Linked by Howard Fosdick on Mon 19th Nov 2012 09:15 UTC
In the News Levi Asher offers his free memoir of his rise and fall in the dot-com boom of the late 1990s and early 2000s. The autobiography covers Asher's twenty-five years in programming: his founding of the oldest ongoing literature website Literary Kicks in 1994, his success with the dot-com website iVillage in 1999 (and its subsequent collapse), and how all this insanity affected his personal life. It's a quick, entertaining read.
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RE: Uhmmm
by zima on Thu 22nd Nov 2012 18:29 UTC in reply to "Uhmmm"
zima
Member since:
2005-07-06

>Now you could slap Linux onto the broken PC in your basement and be on the Internet from your bedroom.

DOS and Windows had reasonably easy internet access by 1993 too. We used it at Uni.

Plus, "slap Linux onto the broken PC"? Yeah, that would work out well...

And anyway - for most people, high costs of dial-up internet access were the primary barrier, one which really changed only with adoption of ADSL and similar constant-access methods.

Reply Parent Score: 2

RE[2]: Uhmmm
by Soulbender on Sat 24th Nov 2012 05:25 in reply to "RE: Uhmmm"
Soulbender Member since:
2005-08-18

Plus, "slap Linux onto the broken PC"? Yeah, that would work out well...


Hah! Yeah, Linux magically fixed your broken hardware ;)

for most people, high costs of dial-up internet access were the primary barrier


I dunno about Poland but dial-up was pretty cheap in Sweden. You paid a flat rate to the ISP (around 120-150Kr/month) and then you only paid local telco charges for the time connected.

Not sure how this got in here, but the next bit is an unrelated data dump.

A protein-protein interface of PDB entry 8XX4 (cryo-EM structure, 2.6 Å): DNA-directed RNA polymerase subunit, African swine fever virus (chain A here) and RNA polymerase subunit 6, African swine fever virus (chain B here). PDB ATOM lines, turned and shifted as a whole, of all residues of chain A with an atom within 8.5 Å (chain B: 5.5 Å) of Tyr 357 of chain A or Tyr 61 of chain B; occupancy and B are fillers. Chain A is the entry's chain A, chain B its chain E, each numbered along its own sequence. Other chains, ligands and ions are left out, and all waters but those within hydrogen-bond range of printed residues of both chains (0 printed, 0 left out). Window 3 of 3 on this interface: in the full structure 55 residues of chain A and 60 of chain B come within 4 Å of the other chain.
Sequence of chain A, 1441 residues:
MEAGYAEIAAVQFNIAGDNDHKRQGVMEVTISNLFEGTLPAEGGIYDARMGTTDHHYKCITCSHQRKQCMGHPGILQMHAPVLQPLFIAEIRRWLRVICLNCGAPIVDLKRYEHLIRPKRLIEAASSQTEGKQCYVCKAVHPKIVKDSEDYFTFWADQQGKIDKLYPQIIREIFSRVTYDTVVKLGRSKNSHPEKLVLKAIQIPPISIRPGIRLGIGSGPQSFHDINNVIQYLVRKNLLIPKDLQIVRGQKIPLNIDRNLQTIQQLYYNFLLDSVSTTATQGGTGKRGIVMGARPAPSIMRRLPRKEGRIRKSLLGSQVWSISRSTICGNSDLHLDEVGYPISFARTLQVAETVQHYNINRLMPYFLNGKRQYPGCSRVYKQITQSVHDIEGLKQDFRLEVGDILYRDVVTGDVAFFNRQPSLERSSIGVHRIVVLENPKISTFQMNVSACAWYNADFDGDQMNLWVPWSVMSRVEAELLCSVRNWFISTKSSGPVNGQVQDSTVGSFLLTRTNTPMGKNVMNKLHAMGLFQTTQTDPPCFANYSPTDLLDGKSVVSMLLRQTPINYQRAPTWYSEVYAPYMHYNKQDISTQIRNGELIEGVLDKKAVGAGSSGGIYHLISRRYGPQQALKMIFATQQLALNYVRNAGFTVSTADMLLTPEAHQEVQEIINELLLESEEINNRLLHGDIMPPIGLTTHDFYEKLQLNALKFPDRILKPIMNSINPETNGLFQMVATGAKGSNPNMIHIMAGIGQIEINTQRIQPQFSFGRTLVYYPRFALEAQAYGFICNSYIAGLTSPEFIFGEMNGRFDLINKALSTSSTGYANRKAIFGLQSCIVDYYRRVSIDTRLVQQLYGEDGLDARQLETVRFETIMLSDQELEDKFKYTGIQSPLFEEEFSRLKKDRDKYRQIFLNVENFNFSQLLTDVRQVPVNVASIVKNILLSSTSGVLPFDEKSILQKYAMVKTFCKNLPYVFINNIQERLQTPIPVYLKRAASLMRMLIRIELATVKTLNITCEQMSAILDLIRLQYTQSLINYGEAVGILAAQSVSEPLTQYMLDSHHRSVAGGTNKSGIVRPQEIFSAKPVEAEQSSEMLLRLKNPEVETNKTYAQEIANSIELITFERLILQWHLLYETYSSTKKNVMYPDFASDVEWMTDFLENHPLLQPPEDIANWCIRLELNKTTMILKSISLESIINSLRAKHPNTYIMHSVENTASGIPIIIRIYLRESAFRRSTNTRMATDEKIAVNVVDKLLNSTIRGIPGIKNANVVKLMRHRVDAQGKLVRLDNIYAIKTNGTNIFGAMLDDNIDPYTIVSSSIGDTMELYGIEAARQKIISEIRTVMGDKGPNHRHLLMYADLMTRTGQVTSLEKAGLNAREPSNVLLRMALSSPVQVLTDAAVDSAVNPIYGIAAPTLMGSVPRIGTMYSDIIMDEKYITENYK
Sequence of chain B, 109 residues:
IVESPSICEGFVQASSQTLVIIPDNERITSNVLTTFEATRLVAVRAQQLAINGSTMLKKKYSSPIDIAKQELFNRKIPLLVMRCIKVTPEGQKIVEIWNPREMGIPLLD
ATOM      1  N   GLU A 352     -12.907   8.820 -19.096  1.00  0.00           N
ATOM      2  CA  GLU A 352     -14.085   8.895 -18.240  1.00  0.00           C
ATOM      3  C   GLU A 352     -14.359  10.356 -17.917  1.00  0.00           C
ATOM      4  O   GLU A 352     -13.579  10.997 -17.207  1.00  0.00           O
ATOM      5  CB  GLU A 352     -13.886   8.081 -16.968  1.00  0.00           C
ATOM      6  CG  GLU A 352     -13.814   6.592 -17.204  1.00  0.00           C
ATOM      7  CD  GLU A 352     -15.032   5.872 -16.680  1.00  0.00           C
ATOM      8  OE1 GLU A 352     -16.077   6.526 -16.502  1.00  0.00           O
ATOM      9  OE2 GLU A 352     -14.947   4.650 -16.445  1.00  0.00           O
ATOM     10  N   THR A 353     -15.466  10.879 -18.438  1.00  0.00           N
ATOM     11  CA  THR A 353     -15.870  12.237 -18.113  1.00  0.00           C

Granted not as cheap as what we have today but not prohibitively expensive either.

Reply Parent Score: 2

RE[3]: Uhmmm
by zima on Sat 24th Nov 2012 09:53 in reply to "RE[2]: Uhmmm"
zima Member since:
2005-07-06

Well, then it seems that in PL it was even "cheaper" - you paid "only" local telco charges for the time connected.
But this was generally considered almost-prohibitively expensive (maybe local charges were higher ...maybe lower; certainly average wages were much lower). Which was true overall for most of the world, hence "most people" there.

BTW, the first non-time-limited & commonly available (though still a bit expensive, so it was often shared among few people via LAN) access method was actually a fairly obscure solution from Ericsson: http://pl.wikipedia.org/wiki/Home_internet_Solution (Google Translate works bearably). But that only from ~2000, and soon replaced by standard ADSL.

Reply Parent Score: 2